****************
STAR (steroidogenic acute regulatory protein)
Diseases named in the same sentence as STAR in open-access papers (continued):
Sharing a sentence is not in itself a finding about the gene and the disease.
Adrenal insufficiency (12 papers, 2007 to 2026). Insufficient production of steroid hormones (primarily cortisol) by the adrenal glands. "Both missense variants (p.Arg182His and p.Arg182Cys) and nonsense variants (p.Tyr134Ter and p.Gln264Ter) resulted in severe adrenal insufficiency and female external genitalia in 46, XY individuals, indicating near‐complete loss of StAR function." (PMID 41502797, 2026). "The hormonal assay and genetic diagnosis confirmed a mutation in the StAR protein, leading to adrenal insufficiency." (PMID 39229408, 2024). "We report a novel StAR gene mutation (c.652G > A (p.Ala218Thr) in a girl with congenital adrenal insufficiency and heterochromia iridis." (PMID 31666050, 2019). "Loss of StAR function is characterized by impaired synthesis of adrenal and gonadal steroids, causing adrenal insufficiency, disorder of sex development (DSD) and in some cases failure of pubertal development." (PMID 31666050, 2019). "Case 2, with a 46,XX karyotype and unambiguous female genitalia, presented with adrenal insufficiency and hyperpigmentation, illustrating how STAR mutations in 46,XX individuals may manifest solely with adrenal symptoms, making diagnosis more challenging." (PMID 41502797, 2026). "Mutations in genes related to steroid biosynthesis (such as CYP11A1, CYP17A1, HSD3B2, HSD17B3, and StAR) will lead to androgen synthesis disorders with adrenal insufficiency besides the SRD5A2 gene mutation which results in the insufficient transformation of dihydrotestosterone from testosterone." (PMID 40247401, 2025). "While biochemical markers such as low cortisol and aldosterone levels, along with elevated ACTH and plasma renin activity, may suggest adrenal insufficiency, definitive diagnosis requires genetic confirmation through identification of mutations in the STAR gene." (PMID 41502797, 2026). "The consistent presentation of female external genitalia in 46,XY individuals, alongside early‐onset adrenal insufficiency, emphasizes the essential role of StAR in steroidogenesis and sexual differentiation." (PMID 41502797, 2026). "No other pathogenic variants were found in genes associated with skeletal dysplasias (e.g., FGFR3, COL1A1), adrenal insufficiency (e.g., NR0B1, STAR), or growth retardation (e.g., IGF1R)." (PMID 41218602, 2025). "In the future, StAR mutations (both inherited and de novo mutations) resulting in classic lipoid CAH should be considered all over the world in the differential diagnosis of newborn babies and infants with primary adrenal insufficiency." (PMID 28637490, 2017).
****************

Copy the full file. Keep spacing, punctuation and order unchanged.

STAR (steroidogenic acute regulatory protein)
Diseases named in the same sentence as STAR in open-access papers (continued):
Sharing a sentence is not in itself a finding about the gene and the disease.
Adrenal insufficiency (12 papers, 2007 to 2026). Insufficient production of steroid hormones (primarily cortisol) by the adrenal glands. "Both missense variants (p.Arg182His and p.Arg182Cys) and nonsense variants (p.Tyr134Ter and p.Gln264Ter) resulted in severe adrenal insufficiency and female external genitalia in 46, XY individuals, indicating near‐complete loss of StAR function." (PMID 41502797, 2026). "The hormonal assay and genetic diagnosis confirmed a mutation in the StAR protein, leading to adrenal insufficiency." (PMID 39229408, 2024). "We report a novel StAR gene mutation (c.652G > A (p.Ala218Thr) in a girl with congenital adrenal insufficiency and heterochromia iridis." (PMID 31666050, 2019). "Loss of StAR function is characterized by impaired synthesis of adrenal and gonadal steroids, causing adrenal insufficiency, disorder of sex development (DSD) and in some cases failure of pubertal development." (PMID 31666050, 2019). "Case 2, with a 46,XX karyotype and unambiguous female genitalia, presented with adrenal insufficiency and hyperpigmentation, illustrating how STAR mutations in 46,XX individuals may manifest solely with adrenal symptoms, making diagnosis more challenging." (PMID 41502797, 2026). "Mutations in genes related to steroid biosynthesis (such as CYP11A1, CYP17A1, HSD3B2, HSD17B3, and StAR) will lead to androgen synthesis disorders with adrenal insufficiency besides the SRD5A2 gene mutation which results in the insufficient transformation of dihydrotestosterone from testosterone." (PMID 40247401, 2025). "While biochemical markers such as low cortisol and aldosterone levels, along with elevated ACTH and plasma renin activity, may suggest adrenal insufficiency, definitive diagnosis requires genetic confirmation through identification of mutations in the STAR gene." (PMID 41502797, 2026). "The consistent presentation of female external genitalia in 46,XY individuals, alongside early‐onset adrenal insufficiency, emphasizes the essential role of StAR in steroidogenesis and sexual differentiation." (PMID 41502797, 2026). "No other pathogenic variants were found in genes associated with skeletal dysplasias (e.g., FGFR3, COL1A1), adrenal insufficiency (e.g., NR0B1, STAR), or growth retardation (e.g., IGF1R)." (PMID 41218602, 2025). "In the future, StAR mutations (both inherited and de novo mutations) resulting in classic lipoid CAH should be considered all over the world in the differential diagnosis of newborn babies and infants with primary adrenal insufficiency." (PMID 28637490, 2017).